Friday, March 21, 2014

Next Step in Re-vamp of Farriers Registration Act in Great Britain

A government report published on Wednesday takes another step toward modernizing a law governing who can shoe--or possibly trim--British horses.

For almost 50 years, the Farriers (Registration) Act 1975 in Great Britain has been held high as an example of a national government's trust in the farrier profession to take responsibility for the care of horses' hooves. While entrusting the hoof to professional farriers, the Act also sternly requires that anyone who has not been through the rigorous training and testing of the British system never pick up a rasp and nippers with the intention of driving a nail in a horse's foot. "Illegal farriery" is a real offense in Britain, and people are prosecuted every year.

But the time has come for Parliament to update the Act, and things are not as cut and dried today as they were when the original Act was written. The farrier apprentice training program has just been through upheaval, the veterinary regulatory system is being revamped, and the barefoot trimmers want their own recognized professional status.

This fall, the government invited anyone who had an opinion to submit his or her thoughts on how the Farriers Registration Act should be administered through the Farriers Registration Council.

True to form, the Consultation Responses Summary Document compiled the responses of those who submitted opinions, and the government duly made comments on summary decisions to adjust how the farrier profession's regulatory body might change when the adapted Act becomes law.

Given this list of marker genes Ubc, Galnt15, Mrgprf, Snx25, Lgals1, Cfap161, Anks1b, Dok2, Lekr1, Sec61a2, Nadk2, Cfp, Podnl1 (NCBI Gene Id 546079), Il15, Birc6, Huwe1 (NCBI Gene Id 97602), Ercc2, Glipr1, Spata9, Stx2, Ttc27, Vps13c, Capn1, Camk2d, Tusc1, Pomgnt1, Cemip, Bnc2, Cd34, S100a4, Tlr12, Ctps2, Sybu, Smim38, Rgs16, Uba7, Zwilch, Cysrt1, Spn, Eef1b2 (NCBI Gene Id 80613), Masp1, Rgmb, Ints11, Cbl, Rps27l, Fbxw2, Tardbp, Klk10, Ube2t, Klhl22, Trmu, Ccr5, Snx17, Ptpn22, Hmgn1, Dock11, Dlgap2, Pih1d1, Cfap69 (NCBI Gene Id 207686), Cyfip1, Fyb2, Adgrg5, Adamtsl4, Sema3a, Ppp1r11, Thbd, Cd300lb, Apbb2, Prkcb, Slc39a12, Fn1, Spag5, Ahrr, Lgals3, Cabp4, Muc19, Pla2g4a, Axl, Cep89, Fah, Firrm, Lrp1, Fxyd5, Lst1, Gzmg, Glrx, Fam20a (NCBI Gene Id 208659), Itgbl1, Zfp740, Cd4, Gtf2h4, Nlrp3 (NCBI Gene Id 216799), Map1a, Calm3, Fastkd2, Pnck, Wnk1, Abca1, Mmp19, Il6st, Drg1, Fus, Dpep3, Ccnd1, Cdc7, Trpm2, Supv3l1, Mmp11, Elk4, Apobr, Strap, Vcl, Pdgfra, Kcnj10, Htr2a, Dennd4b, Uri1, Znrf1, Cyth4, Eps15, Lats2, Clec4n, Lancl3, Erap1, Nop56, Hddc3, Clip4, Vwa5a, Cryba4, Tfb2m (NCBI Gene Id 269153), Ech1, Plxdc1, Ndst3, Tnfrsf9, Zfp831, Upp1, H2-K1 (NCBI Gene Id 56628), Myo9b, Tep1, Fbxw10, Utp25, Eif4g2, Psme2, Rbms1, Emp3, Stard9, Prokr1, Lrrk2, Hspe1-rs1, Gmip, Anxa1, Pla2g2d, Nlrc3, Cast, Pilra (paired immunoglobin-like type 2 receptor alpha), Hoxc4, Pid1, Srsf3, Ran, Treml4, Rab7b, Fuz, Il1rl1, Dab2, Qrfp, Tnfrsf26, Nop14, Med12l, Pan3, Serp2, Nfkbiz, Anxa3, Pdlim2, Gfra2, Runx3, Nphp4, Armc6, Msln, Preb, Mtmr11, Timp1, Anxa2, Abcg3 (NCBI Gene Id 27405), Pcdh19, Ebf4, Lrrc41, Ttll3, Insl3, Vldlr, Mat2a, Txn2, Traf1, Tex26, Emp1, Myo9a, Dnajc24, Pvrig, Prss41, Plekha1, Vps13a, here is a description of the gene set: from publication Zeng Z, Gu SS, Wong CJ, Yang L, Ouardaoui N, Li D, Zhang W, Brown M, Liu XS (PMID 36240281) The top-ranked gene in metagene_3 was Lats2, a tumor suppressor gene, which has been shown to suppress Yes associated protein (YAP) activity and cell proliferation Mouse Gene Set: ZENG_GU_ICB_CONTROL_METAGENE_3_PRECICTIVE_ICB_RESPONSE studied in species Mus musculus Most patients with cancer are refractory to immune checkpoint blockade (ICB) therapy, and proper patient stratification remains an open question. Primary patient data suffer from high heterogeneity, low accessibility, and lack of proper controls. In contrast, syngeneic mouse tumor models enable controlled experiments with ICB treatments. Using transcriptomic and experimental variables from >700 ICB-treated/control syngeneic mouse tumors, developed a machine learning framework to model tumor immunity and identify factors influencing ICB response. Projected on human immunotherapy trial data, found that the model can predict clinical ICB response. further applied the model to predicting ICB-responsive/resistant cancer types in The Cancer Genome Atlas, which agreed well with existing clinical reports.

To outsiders, the reforms outlined in the document look minor and amount to a re-arrangement of furniture in a pre-existing room but there are subtle implications of the changes regarding what qualifications of farriers can be elected to serve on the Council to govern their peers and who the non-farrier regulatory members might be.

The FRC explains on the website, "The views expressed, and summarized will be used to formulate the final proposals, which will then be put before Government for collective agreement.  If the final proposals are accepted by Government, a number of proposed reforms will require changes to primary legislation. Defra intends to prepare a draft Bill to make the amendments, which it will then present to Parliament when the opportunity arises."

This first stage of the legislation review is strictly limited to administrative governance of the profession and the process of disciplinary actions. Practicing farriers may be disciplined for violating the code of the Act, and there are strict regulations on what apprentices and non-farrier helpers can and cannot do.

The FRC also states on its website that "One of the areas of concern that the FRC raised was that of work done on unshod horses. The practice is not regulated by any legislation and options are being considered for the consultation in order to seek out views on this matter. The FRC has alerted some 'barefoot trimming' organizations to make them aware that this work is being done. It must be stressed that at this stage Government has not made any firm proposals and it is not clear if any regulatory changes will be made."

Currently, the Act specifically defines the work of the farrier as the preparation of the foot for the application of a shoe, so barefoot trimming has been exempt from the Act. The use of glue-on and casting tape hoof support devices has been the subject of debate--and legal action--over how exactly a horseshoe is defined.

Read the document and responses from the public at this link:

The FRC will hold a meeting next week in London. 

Another document from the government is expected in the future.

Photo at top: Farrier apprentices at the Royal Highland Show in Scotland © by David McCrone, used with permission.

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